Home insurance: accidental damage cover explained
If your home or your belongings are unexpectedly damaged, you might be able to cover the cost with accidental damage cover.
An accidental damage policy covers any damage that occurs suddenly as a result of an unexpected and non-deliberate external action.
That basically means if you spilled red wine on a brand-new cream carpet the policy would help you cover the cost of cleaning. The insurer might even offer to replace it.
You can add it as an extra when you get a home insurance quote. So, if you’re somewhat accident prone, it might be worth investing in it.
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As you might already know, there are two types of home insurance policy:
Contents insurance which covers most objects inside your home, for example your TV or any expensive jewellery. It’ll also cover carpets and sofas.
Buildings insurance which covers anything structure-related. Like light fittings, the roof, walls and floors.
What does accidental damage cover when added to a contents insurance policy?
A contents insurance policy would usually cover damage caused to your belongings by storms, fire, flood or crime. For example, you’d be covered if a burglar breaks in and knocks over your TV.
With an accidental damage policy, you’d be covered if a friend or family member knocked the TV over. As long as it was unintentional.
Would this cover damage caused by children?
As delightful as they are, children can be the cause of many an insurance claim.
So, if your child or even a friend’s child decides to get creative and draw on the sofa you’d be covered.
Some of the damage might be covered under a standard home insurance policy. But getting accidental damage cover would give you full protection.
READ MORE: Baby-proofing your home
What does accidental damage cover when added to a buildings insurance policy?
In a buildings insurance policy, you’d usually be covered for damage by weather, fire or crime.
As we mentioned, accidental damage cover would cover you for any unintentional accident. In this case, you’d be covered if you put your foot through the ceiling while working in the attic.
A good example of both types of policy working together would be if you accidentally drilled through a pipe.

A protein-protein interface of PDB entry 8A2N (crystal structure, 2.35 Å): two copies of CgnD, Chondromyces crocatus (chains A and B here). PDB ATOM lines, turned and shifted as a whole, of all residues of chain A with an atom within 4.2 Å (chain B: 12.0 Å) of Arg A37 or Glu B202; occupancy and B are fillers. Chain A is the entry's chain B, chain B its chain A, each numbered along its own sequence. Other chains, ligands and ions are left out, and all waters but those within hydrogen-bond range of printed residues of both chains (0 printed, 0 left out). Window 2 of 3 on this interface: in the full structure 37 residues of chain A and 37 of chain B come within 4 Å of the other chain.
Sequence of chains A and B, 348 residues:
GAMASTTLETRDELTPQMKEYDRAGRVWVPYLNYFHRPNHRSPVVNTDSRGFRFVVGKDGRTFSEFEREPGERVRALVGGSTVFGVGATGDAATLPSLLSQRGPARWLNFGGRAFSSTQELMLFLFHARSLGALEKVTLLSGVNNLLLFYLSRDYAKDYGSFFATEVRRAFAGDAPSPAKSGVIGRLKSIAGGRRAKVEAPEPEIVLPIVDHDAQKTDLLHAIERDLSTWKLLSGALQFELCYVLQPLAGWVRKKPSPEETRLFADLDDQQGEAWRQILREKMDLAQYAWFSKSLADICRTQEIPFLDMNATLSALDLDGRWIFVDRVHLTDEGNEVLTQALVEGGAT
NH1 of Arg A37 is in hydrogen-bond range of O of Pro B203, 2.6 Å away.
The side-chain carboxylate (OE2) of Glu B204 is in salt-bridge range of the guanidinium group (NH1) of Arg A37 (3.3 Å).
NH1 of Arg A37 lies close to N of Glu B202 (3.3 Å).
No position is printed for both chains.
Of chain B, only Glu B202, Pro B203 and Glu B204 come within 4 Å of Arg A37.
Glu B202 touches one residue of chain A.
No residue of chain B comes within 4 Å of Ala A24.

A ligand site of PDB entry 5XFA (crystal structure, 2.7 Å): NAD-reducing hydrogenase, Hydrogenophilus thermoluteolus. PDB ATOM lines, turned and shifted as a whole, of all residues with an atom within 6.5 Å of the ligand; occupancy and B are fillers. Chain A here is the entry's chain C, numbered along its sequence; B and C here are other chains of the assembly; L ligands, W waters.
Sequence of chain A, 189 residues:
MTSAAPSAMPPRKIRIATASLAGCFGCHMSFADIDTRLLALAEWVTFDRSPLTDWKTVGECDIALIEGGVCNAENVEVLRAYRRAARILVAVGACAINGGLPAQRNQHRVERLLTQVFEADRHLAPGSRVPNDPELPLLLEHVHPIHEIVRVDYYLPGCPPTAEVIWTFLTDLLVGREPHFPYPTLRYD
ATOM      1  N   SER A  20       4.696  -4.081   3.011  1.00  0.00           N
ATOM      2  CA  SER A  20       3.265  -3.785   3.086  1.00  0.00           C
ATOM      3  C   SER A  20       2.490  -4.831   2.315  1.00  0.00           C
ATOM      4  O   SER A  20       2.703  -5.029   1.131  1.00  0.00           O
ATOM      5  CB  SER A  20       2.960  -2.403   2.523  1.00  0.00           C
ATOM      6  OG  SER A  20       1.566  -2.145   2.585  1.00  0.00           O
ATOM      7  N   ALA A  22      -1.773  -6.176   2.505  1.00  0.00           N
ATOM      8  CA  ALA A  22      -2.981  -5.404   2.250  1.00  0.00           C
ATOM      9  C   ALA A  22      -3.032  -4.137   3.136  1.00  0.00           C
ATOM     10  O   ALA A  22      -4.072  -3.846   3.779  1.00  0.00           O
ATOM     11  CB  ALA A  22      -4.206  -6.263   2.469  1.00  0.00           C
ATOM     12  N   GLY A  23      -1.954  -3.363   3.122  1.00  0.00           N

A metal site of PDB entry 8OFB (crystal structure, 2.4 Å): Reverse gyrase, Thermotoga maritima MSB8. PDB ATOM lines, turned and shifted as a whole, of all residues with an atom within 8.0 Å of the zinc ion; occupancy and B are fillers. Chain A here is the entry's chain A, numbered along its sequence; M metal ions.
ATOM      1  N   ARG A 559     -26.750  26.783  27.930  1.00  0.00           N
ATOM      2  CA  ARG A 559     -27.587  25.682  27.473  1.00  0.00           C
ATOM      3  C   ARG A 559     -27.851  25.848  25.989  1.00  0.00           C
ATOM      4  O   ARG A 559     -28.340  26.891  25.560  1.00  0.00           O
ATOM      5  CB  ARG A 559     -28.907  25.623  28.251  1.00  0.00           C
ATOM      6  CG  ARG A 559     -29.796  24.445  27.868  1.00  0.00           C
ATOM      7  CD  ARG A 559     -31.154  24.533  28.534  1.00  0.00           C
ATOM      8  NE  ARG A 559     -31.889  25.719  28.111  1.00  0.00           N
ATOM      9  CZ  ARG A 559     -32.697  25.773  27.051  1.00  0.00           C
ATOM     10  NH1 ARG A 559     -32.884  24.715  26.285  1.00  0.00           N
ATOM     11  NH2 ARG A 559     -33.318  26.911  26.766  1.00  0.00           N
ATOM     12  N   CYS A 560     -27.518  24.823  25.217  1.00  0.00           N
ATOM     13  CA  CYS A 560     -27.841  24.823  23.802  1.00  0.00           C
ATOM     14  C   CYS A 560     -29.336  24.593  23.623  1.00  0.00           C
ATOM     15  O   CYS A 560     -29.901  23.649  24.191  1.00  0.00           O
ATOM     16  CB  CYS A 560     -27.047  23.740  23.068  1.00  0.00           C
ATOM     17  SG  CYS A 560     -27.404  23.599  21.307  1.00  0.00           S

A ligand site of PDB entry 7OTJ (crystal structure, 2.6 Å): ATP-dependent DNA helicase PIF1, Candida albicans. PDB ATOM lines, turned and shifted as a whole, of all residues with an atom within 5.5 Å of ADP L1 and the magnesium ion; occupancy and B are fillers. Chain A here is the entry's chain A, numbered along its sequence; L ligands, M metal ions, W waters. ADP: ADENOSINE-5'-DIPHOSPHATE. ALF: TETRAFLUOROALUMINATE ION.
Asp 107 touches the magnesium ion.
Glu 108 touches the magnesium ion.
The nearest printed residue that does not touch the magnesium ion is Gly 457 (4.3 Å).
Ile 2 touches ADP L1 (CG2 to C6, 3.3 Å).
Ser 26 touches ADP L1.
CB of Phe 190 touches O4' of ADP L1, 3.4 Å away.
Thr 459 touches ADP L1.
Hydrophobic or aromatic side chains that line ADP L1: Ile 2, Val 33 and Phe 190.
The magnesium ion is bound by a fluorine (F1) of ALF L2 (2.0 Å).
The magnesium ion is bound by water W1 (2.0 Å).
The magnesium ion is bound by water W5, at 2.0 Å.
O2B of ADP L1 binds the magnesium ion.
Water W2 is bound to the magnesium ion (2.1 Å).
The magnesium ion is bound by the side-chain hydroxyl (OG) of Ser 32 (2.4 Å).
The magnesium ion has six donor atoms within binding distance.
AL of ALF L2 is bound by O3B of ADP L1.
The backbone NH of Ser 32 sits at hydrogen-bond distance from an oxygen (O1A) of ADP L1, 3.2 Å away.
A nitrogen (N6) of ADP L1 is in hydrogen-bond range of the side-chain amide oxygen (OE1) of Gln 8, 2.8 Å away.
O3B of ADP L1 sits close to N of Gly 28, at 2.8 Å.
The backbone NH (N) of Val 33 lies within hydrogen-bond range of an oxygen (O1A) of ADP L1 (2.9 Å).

You should be covered for damage to the pipe, and for any damage caused to the flooring or carpet by the leak.
It’s always best to check your policy wording to see exactly what you’re covered for.
What isn’t covered by an accidental damage policy?
As with any policy, you’ll find there are usually exclusions:
If you’ve got a pet that like a nibble on the couch, or a good claw on the curtains, your accidental damage policy may not cover it.
Some policies do offer a version of this sort of cover, for example if your dog accidentally knocked over an expensive vase. But these policies are bespoke and not that common.
It’s worth asking your insurer about this type of policy.
You’ll also find that an accidental damage policy doesn’t cover for damage caused by vermin or insects.
Generally, if you’re doing DIY and you accidentally damaged something, you’d probably be covered.
But if you’re doing work that you’re not qualified to do - for example plumbing or electrical work - then you probably wouldn’t be covered.
Insurers also won’t pay out for defective building materials or poor workmanship. Make sure you get a reputable builder to do any work for you.
Wear and tear
Keep your home in good nick all year round. Your policy won’t cover you for general wear and tear.
This includes things like fungus or structural movement. If you maintain your home regularly you can spot any problems developing and address them.
That way you avoid an expensive problem later.
This applies to any electricals on your policy too. Electrical issues, like mechanical faults or breakdowns, won’t be covered.
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Taking belongings outside the home
If you’re moving home using a professional company your items should be covered.
But if you move them yourself and they get damaged it’s likely that your accidental damage cover won’t cover it.
For insurers to consider paying out, the damage needs to happen inside your property boundary.
You won’t be able to insure your portable electrical items - like laptops or tablets - for accidental damage. A gadget insurance policy would be the best option.
Make sure you always check your policy wording for what is and isn’t covered.
Do I need to take out accidental damage cover if I live in rented accommodation?
You won’t need to get buildings insurance cover as your landlord should have the policy for this.
Accidental damage for contents insurance would be worth considering, though. That way, if your belongings get damaged, you’ll be able to get a replacement relatively quickly.